Jones Day has sought to take advantage of a trend for Korean outbound investment with the hire of a Paris-based partner to its Korea practice.

Philippe Li is joining Jones Day’s Paris office from leading Korean law firm Kim & Chang, where he was a Seoul-based foreign attorney. Li will focus his practice on representing Korean companies looking to invest overseas. He will also act as the firm’s Korea practice coordinator.

The French-qualified Li began his career in Paris with DS Avocats but has subsequently spent most of his career in Korea, where he worked for two other firms before joining Kim & Chang in 2002. At Kim & Chang, Li largely represented French companies doing business in Korea.

Li says Jones Day, with its many offices in Europe, the U.S. and Asia, is the perfect platform for him to switch to an outbound practice. The time is right too, he says, because Korean companies, and not just the giants like Samsung and Hyundai, are starting to look abroad in earnest.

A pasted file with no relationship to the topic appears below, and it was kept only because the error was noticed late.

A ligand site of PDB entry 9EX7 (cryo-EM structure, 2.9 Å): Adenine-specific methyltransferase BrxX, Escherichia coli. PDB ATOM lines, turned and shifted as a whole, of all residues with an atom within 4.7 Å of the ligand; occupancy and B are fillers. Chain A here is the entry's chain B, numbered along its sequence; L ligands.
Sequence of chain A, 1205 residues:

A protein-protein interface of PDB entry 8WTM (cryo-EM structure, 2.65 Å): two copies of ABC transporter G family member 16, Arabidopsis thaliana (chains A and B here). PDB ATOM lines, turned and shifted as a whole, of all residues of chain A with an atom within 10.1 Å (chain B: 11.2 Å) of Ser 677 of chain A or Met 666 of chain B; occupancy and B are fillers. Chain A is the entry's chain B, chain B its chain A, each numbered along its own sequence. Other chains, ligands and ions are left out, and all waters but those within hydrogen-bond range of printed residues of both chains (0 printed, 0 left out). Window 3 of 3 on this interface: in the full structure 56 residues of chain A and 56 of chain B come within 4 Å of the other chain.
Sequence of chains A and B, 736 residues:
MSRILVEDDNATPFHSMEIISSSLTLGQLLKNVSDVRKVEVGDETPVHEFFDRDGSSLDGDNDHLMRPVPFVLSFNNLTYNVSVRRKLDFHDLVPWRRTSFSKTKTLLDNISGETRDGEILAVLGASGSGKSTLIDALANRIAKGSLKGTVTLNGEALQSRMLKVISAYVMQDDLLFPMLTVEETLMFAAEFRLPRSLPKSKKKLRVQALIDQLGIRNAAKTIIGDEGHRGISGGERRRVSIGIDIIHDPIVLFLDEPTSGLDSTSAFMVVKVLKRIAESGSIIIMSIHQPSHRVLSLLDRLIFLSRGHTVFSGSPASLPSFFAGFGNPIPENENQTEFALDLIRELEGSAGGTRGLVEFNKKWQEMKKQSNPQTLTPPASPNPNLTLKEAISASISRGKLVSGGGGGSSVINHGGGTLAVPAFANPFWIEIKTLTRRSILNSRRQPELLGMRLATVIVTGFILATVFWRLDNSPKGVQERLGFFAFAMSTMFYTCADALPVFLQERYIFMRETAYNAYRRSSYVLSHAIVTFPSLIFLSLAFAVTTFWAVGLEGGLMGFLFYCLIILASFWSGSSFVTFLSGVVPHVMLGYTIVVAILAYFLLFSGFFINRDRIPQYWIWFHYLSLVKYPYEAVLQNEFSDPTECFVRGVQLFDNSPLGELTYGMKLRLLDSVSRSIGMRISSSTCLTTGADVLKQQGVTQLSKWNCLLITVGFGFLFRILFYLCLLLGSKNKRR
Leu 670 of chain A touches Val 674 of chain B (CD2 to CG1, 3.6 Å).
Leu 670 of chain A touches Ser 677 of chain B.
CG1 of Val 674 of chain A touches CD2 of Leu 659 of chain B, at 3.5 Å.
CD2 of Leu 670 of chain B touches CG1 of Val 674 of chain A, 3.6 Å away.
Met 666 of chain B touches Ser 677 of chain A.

“The domestic market has limitations for the top 20 or 30 Korean companies,” says Li. “They realize the Korean market is no longer big enough.”

Korea still bans foreign law offices, so most foreign firms that have Korea practices base their key people in Hong Kong or, in some cases, Tokyo. Paris is a somewhat rarer choice.

Li says it is useful for him to be in Paris to maintain contact with French lawyers and companies. He also says a European base will make it easier to coordinate with lawyers experienced in Africa or South America, two destinations where he says Korean companies are expected to become more active.

Li’s European qualifications are somewhat unusual; most top Korea lawyers at international firms are U.S.-qualified. It’s been an issue for British firms eyeing a Seoul opening that most of their Korea teams are led by American-trained lawyers. A Korea-European Union free trade agreement expected to become effective in the next few months would allow EU firms to open offices, but only staffed by EU-qualified lawyers.

Li says that kind of move is not in the cards for him at the moment. “We will observe the market,” he says, “but right now it is not on the agenda for us to open a Seoul office.”